Depalgaon, Jumla

Case study

Ramkala BK

Redistribution of care and paid work among family members enhancing Ramkala’s paid work options
The work site is very far. I wish such work were nearby. It would be better if they gave us good tools themselves...I always get worried if the child will fall, if there were a place to keep the child, we could have worked without any worry

Ramkala  BK,  40,  belongs  to  a  remote  village  of  Jumla  district,  Nepal.  She  lives  with  her  five daughters,  a  son-in-law  and  a  two  year-old  grandson.  Her  husband  died  a  year  back  in  an accident.  Her  eldest  daughter  is  married  whereas; the  youngest  daughter  is  three  years  old.  The remaining  three  daughters  go  to  school.  The  eldest  daughter  and  her  husband  work  as  wage laborers.

Ramkala is a worker in Karnali Employment Program (KEP). She had attended 10 days of work following which; the workers were given a break for a month to do plantation work in the field. Her  responsibilities  in  KEP  mainly  include  carrying  stones  and  soil.  The  work  is  intensive  and physically challenging for Ramkala.

Sometimes my back hurts, sometimes my head aches, sometimes I used to cut my hand...when I come from work, my body is exhausted.  

Because  of  the  absence  of  childcare  provisions  at  the  workplace,  Ramkala  mostly  leaves  her daughter at home with her eldest daughter. On few occasions, she and her daughter went together to   KEP site taking   their   respective   children   while   working   and   taking   care   of   them simultaneously.  

We (daughter and I) go together and take our turn. When I worked, she looked after the children and when she worked, I did.

Besides KEP work, Ramkala also cultivates and sells vegetables on a small scale.  She also used to  crush  stones  and  sell  firewood  but  has  discontinued  lately after  her  daughter  and  son-in-law have started working.

While carrying heavy load, my back hurts, my legs hurt. I do not carry firewood much these days. My daughter does. There is not much difficulty in growing vegetables, we have to dig and keep watering the plants, just that.  

Ramkala and her eldest daughter perform  most of the care activities at home. While Ramkala  is responsible  for  taking  care  of  livestock,  cleaning,  fetching  water  and  working  on  the  farm,  her eldest daughter cooks and goes to the forest to collect forest and firewood. The second daughter also  occasionally  helps  in  cooking  and  fetching  water  when  her  elder  sister  or  mother is  not home. The son-in-law Sriram occasionally helps in cooking and taking care of children when the women  are  not  present.  Like  other  men,  Sriram  helps  in  ploughing  the  field. The  presence  of son-in-law has filled the space of a male figure in Ramkala’s family. 

What can be done...If my husband were here, we would have divided the work. He could at least plough the land. He would have earned money. I did not have to work so hard. It is a lot easier because of my daughter and son-in-law’s presence. If there is a male member, it becomes easier to manage work. He is both our son and son-in-law. Our life is sad like this.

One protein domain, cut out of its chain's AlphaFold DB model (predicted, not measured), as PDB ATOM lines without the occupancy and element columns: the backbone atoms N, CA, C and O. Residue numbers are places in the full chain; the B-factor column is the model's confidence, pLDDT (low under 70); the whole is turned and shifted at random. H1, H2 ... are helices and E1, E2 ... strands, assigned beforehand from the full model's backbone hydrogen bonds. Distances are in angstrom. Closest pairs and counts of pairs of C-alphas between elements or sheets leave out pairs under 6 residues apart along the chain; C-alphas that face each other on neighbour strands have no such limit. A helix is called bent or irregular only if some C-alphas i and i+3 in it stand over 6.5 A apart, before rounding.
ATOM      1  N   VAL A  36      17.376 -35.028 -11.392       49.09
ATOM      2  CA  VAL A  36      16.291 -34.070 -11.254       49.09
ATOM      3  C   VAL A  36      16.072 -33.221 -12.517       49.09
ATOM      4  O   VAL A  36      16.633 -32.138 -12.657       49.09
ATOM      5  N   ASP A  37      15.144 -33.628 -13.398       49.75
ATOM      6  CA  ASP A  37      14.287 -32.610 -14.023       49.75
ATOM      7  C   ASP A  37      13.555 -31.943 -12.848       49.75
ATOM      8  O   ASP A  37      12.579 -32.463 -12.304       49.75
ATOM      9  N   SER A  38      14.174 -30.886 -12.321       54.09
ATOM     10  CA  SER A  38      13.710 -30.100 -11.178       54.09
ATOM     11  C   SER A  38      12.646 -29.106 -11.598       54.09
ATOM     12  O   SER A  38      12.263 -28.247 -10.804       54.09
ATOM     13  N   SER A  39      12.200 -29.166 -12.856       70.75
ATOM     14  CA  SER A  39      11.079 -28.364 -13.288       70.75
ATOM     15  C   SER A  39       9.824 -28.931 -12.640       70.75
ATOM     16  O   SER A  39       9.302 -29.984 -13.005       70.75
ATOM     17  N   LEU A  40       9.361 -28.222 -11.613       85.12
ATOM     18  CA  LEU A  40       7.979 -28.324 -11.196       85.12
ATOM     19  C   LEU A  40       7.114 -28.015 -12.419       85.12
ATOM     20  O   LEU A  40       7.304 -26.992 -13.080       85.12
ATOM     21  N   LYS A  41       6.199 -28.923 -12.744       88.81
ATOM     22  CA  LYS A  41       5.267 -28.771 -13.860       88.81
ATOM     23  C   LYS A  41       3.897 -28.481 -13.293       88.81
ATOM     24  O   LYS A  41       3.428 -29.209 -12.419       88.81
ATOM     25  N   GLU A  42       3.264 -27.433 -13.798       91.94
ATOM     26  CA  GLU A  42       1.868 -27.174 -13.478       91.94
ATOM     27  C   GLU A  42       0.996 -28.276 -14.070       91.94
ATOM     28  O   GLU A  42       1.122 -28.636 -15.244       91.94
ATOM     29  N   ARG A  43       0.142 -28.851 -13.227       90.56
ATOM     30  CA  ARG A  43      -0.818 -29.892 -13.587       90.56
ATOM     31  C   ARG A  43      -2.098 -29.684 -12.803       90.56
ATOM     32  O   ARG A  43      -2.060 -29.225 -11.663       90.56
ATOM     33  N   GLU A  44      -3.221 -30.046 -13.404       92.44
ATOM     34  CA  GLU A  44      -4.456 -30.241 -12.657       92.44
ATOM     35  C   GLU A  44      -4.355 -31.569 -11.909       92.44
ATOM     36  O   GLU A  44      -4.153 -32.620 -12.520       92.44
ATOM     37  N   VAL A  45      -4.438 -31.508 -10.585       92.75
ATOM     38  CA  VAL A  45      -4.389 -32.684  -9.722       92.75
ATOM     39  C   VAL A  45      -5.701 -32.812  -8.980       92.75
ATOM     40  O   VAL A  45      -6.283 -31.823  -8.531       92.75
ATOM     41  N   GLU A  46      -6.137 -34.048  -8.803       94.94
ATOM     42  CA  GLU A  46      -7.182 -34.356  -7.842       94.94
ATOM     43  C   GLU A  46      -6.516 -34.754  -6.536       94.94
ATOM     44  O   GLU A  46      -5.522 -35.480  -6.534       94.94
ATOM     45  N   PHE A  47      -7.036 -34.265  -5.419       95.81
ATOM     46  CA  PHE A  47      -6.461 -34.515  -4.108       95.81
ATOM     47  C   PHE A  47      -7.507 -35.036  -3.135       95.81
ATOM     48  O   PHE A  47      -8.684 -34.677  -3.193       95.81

Ramkala  has  been  able  to  cover  the  expenses  of  children’s  education  and  daily  household expense through her income. But it is not adequate because of the low-wage and sporadic nature of work she is involved in.

What earning, if we had jobs, if we were educated then we could say we earn, people like us who do wage laborers, what earnings do we have? It is just to meet our food expenses and stationary items for the girls.

While  her  son-in-law  and  eldest  daughter  provide  financial  support to  her  however;  the  lack  of regular  employment  also  makes  it  difficult  for  them  to  consistently  contribute  to  household income.  However,  their  presence  in  the  family  has  relieved  her  of  care  work  burden  and facilitated her mobility for paid work.  

During the farming and paid work season, she is not able to take rest and has to switch between care  work  and  paid  work.  The  care  work  burden  has  also  shifted  to her  elder  daughter  who carries out most of the household work, child care as well as paid work.  

Ramkala  wants employment opportunities near the village so that they did not have to travel so far  to  work.  She  also  recommends  child  care  facilities  at  work  which  would  reduce  her  worry about child safety while working.

The work site is very far. I wish such work were nearby. It would be better if they gave us good tools themselves...I always get worried if the child will fall, if there were a place to keep the child, we could have worked without any worry.

About Ramkala BK

40-49
Autonomous control
Outcome: 
Towards a double boon
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Activities shown are a single day snapshot in the life of the woman.